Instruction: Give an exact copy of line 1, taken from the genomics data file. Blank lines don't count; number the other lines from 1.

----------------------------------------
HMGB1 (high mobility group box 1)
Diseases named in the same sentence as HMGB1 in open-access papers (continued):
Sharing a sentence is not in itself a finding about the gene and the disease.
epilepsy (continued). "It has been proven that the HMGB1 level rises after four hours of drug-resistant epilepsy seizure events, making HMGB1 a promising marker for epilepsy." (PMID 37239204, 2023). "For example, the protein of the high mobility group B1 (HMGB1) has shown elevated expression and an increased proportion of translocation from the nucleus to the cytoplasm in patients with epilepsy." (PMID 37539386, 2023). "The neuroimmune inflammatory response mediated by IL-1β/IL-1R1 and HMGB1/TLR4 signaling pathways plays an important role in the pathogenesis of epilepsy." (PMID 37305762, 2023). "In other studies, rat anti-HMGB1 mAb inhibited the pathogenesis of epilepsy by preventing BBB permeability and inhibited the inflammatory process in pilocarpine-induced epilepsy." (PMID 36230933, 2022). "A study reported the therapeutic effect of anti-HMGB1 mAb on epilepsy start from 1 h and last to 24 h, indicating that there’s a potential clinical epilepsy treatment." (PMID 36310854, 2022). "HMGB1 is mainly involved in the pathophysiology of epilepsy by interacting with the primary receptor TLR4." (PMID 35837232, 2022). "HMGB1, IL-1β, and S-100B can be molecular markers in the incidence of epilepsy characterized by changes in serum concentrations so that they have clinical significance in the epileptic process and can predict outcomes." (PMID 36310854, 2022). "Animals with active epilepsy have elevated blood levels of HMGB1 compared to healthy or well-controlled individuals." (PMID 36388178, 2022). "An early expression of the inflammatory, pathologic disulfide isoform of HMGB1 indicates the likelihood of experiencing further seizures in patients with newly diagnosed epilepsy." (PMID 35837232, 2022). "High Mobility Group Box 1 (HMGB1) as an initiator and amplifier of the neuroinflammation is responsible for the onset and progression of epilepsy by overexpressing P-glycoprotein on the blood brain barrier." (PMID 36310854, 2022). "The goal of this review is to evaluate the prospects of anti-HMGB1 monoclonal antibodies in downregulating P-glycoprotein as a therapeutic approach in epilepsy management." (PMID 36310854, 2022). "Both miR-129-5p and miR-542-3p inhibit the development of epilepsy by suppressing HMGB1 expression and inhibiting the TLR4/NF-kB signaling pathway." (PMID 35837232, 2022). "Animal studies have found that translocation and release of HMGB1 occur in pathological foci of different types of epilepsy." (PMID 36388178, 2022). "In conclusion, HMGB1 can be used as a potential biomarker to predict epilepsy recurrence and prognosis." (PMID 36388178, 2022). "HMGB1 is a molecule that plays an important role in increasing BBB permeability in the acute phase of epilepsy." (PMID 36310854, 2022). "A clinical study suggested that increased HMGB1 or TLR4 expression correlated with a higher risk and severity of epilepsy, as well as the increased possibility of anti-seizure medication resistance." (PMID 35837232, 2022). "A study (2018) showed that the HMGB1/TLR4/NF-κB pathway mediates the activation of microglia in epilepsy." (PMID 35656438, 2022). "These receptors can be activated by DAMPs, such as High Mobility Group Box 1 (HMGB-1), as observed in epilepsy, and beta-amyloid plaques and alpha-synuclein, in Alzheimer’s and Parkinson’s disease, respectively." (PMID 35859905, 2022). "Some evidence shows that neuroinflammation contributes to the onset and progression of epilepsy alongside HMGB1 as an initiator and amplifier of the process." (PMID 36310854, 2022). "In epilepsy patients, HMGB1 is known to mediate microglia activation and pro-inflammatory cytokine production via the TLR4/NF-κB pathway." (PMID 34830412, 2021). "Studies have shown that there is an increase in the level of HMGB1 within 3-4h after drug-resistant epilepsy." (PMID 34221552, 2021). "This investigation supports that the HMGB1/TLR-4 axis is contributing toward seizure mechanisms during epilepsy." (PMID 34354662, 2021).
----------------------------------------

HMGB1 (high mobility group box 1)